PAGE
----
Background: In some patients with auto-positive end-expiratory pressure (auto-PEEP), application of PEEP lower than auto-PEEP maintains a constant total PEEP, therefore reducing the inspiratory threshold load without detrimental cardiovascular or respiratory effects. We refer to these patients as "complete PEEP-absorbers." Conversely, adverse effects of PEEP application could occur in patients with auto-PEEP when the total PEEP rises as a consequence. From a pathophysiological perspective, all subjects with flow limitation are expected to be "complete PEEP-absorbers," whereas PEEP should increase total PEEP in all other patients. This study aimed to empirically assess the extent to which flow limitation alone explains a "complete PEEP-absorber" behavior (i.e., absence of further hyperinflation with PEEP), and to identify other factors associated with it. Methods: One hundred patients with auto-PEEP of at least 5 cmH(2)O at zero end-expiratory pressure (ZEEP) during controlled mechanical ventilation were enrolled. Total PEEP (i.e., end-expiratory plateau pressure) was measured both at ZEEP and after applied PEEP equal to 80 % of auto-PEEP measured at ZEEP. All measurements were repeated three times, and the average value was used for analysis. Results: Forty-seven percent of the patients suffered from chronic pulmonary disease and 52 % from acute pulmonary disease; 61 % showed flow limitation at ZEEP, assessed by manual compression of the abdomen. The mean total PEEP was 7 +/- 2 cmH(2)O at ZEEP and 9 +/- 2 cmH(2)O after the application of PEEP (p < 0.001). Thirty-three percent of the patients were "complete PEEP-absorbers." Multiple logistic regression was used to predict the behavior of "complete PEEP-absorber." The best model included a respiratory rate lower than 20 breaths/min and the presence of flow limitation. The predictive ability of the model was excellent, with an overoptimism-corrected area under the receiver operating characteristics curve of 0.89 (95 % CI 0.80-0.97). Conclusions: Expiratory flow limitation was associated with both high and complete "PEEP-absorber" behavior, but setting a relatively high respiratory rate on the ventilator can prevent from observing complete "PEEP-absorption." Therefore, the effect of PEEP application in patients with auto-PEEP can be accurately predicted at the bedside by measuring the respiratory rate and observing the flow-volume loop during manual compression of the abdomen.

Effect of external PEEP in patients under controlled mechanical ventilation with an auto-PEEP of 5 cmH2O or higher

Lucangelo, U.
Membro del Collaboration Group
;
2016

Abstract

Background: In some patients with auto-positive end-expiratory pressure (auto-PEEP), application of PEEP lower than auto-PEEP maintains a constant total PEEP, therefore reducing the inspiratory threshold load without detrimental cardiovascular or respiratory effects. We refer to these patients as "complete PEEP-absorbers." Conversely, adverse effects of PEEP application could occur in patients with auto-PEEP when the total PEEP rises as a consequence. From a pathophysiological perspective, all subjects with flow limitation are expected to be "complete PEEP-absorbers," whereas PEEP should increase total PEEP in all other patients. This study aimed to empirically assess the extent to which flow limitation alone explains a "complete PEEP-absorber" behavior (i.e., absence of further hyperinflation with PEEP), and to identify other factors associated with it. Methods: One hundred patients with auto-PEEP of at least 5 cmH(2)O at zero end-expiratory pressure (ZEEP) during controlled mechanical ventilation were enrolled. Total PEEP (i.e., end-expiratory plateau pressure) was measured both at ZEEP and after applied PEEP equal to 80 % of auto-PEEP measured at ZEEP. All measurements were repeated three times, and the average value was used for analysis. Results: Forty-seven percent of the patients suffered from chronic pulmonary disease and 52 % from acute pulmonary disease; 61 % showed flow limitation at ZEEP, assessed by manual compression of the abdomen. The mean total PEEP was 7 +/- 2 cmH(2)O at ZEEP and 9 +/- 2 cmH(2)O after the application of PEEP (p < 0.001). Thirty-three percent of the patients were "complete PEEP-absorbers." Multiple logistic regression was used to predict the behavior of "complete PEEP-absorber." The best model included a respiratory rate lower than 20 breaths/min and the presence of flow limitation. The predictive ability of the model was excellent, with an overoptimism-corrected area under the receiver operating characteristics curve of 0.89 (95 % CI 0.80-0.97). Conclusions: Expiratory flow limitation was associated with both high and complete "PEEP-absorber" behavior, but setting a relatively high respiratory rate on the ventilator can prevent from observing complete "PEEP-absorption." Therefore, the effect of PEEP application in patients with auto-PEEP can be accurately predicted at the bedside by measuring the respiratory rate and observing the flow-volume loop during manual compression of the abdomen.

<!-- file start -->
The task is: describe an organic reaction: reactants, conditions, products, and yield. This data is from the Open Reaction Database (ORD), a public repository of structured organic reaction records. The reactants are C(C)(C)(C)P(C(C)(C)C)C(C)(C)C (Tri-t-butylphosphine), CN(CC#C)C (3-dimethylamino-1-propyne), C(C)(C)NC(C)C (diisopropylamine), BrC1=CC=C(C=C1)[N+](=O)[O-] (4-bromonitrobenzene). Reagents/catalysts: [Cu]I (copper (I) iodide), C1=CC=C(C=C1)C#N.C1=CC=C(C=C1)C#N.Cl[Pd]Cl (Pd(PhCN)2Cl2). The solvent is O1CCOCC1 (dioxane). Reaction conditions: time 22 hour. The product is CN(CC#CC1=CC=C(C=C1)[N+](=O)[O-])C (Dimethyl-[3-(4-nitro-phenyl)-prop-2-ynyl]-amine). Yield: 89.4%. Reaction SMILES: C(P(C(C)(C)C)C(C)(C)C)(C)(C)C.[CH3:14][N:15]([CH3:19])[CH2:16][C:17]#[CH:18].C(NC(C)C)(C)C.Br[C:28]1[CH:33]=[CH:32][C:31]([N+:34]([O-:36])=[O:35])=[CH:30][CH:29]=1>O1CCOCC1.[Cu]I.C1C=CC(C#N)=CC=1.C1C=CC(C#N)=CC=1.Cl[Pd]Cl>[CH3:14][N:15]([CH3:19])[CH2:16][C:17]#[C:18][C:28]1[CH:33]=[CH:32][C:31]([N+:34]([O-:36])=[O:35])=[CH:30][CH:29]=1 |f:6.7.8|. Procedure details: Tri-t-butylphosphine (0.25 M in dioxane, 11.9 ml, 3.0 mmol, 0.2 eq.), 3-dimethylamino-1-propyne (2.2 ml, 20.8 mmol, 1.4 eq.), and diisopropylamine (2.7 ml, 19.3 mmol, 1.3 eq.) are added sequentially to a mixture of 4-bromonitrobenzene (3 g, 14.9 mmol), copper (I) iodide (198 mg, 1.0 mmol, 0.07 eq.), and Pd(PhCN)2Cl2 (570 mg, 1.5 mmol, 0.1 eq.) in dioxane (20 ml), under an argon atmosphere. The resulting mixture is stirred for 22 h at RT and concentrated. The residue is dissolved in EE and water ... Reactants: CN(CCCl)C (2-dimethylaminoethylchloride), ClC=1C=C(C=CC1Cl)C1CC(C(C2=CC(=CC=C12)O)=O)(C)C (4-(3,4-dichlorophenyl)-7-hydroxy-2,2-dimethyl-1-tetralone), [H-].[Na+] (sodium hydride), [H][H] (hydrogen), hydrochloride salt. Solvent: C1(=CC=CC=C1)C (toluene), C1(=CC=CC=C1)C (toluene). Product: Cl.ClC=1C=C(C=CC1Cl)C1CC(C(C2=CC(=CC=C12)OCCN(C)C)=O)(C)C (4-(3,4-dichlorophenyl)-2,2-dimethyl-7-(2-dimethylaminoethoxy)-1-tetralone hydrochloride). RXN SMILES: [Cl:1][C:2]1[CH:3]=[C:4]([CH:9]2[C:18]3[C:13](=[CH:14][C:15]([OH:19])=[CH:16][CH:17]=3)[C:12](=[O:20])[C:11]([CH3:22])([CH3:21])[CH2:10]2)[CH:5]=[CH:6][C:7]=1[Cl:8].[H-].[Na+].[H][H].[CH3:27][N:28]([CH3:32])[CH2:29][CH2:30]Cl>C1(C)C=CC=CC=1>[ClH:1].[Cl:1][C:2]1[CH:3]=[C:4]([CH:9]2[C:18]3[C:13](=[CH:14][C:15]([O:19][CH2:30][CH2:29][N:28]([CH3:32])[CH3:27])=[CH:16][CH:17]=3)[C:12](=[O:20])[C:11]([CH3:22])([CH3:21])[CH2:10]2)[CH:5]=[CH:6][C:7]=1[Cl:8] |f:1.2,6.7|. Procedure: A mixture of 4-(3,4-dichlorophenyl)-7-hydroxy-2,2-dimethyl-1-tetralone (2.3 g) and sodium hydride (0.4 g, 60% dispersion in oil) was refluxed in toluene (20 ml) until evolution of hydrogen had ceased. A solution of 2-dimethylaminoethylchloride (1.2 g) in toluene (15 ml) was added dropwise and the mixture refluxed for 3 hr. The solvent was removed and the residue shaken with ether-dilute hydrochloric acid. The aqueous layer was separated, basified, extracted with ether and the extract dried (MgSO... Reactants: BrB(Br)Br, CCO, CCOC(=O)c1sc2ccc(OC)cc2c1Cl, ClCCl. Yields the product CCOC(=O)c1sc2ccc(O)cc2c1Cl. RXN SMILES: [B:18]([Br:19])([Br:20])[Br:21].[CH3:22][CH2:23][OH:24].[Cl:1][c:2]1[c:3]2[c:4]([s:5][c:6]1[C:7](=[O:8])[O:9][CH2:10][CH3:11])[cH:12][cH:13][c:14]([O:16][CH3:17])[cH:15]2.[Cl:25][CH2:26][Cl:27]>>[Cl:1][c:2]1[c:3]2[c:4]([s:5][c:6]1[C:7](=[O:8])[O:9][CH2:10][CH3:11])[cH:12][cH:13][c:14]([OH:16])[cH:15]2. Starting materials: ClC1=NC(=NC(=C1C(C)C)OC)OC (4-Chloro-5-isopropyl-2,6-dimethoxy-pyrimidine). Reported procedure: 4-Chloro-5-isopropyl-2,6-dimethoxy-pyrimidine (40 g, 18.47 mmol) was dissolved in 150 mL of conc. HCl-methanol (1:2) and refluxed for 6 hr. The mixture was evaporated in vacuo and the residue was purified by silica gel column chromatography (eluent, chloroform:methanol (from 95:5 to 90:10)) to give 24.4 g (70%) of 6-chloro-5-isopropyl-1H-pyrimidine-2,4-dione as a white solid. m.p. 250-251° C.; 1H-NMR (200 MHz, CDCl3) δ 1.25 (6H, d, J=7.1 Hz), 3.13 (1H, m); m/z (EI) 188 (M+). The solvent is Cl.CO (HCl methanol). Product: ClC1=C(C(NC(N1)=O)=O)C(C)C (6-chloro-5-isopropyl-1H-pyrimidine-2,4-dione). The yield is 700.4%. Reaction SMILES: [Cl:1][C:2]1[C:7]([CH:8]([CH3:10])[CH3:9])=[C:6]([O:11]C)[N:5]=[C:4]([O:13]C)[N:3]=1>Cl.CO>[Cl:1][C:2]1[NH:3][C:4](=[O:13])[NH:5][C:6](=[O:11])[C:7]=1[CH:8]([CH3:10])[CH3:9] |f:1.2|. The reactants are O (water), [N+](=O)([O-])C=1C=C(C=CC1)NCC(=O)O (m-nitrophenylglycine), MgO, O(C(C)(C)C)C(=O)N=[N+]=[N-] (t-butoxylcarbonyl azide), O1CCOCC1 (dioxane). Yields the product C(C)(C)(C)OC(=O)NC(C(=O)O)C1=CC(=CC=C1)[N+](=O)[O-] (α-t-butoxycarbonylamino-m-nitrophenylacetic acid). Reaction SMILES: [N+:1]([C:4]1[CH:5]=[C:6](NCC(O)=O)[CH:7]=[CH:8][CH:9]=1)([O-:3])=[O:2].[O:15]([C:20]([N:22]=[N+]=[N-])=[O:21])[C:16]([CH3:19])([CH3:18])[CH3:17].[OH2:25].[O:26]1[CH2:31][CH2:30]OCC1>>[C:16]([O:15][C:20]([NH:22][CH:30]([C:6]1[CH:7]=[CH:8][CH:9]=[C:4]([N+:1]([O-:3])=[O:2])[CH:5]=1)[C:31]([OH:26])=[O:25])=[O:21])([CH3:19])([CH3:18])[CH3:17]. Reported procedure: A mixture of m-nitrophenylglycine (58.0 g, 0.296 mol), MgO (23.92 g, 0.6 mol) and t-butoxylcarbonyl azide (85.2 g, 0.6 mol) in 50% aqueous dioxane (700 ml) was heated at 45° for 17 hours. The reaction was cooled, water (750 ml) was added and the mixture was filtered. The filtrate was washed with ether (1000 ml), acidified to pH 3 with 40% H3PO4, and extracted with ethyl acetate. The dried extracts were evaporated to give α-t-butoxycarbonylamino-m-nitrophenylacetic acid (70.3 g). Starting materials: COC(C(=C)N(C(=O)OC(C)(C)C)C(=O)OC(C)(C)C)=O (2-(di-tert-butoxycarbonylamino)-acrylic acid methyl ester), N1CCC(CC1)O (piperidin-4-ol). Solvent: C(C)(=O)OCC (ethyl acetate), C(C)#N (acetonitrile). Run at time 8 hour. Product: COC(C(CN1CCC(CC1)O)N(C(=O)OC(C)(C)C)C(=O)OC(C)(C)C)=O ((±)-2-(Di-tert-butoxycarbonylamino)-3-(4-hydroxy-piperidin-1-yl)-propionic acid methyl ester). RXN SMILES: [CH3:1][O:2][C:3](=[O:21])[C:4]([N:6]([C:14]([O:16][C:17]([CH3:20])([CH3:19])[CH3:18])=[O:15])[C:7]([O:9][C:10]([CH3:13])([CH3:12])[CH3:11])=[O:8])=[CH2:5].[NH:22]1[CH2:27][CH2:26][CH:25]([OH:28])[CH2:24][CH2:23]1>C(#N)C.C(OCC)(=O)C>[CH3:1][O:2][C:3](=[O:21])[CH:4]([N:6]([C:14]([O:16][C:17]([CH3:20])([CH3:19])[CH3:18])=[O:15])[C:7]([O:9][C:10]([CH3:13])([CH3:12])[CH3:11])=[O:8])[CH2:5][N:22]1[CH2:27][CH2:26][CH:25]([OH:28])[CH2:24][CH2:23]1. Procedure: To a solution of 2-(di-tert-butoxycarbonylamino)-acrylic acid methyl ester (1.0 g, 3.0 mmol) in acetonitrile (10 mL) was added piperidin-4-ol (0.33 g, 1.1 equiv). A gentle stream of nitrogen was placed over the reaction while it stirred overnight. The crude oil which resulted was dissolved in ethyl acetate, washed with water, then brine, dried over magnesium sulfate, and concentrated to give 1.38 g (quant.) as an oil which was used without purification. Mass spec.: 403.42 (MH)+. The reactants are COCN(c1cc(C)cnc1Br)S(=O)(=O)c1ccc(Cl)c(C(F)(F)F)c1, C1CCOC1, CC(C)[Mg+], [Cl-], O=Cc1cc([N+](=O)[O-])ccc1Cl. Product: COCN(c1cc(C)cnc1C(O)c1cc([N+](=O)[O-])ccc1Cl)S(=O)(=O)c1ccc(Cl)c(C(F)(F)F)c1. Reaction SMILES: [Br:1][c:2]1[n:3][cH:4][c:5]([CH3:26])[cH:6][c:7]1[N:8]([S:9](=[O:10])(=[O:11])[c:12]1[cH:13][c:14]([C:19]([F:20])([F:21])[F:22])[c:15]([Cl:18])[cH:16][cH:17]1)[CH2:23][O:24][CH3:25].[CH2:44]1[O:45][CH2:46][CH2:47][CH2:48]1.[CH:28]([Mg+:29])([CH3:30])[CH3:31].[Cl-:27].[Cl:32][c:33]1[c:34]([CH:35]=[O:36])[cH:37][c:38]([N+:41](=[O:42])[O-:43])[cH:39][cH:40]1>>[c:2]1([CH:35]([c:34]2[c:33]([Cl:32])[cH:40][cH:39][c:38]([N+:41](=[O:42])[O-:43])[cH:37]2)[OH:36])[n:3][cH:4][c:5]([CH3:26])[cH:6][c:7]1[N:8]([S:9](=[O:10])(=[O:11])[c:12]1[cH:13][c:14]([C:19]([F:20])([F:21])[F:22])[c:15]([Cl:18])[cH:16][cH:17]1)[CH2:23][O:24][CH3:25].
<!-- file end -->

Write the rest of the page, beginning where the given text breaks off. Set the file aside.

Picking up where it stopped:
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http://annalsofintensivecare.springeropen.com/articles/10.1186/s13613-016-0158-0
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Utilizza questo identificativo per citare o creare un link a questo documento: https://hdl.handle.net/11368/2892225
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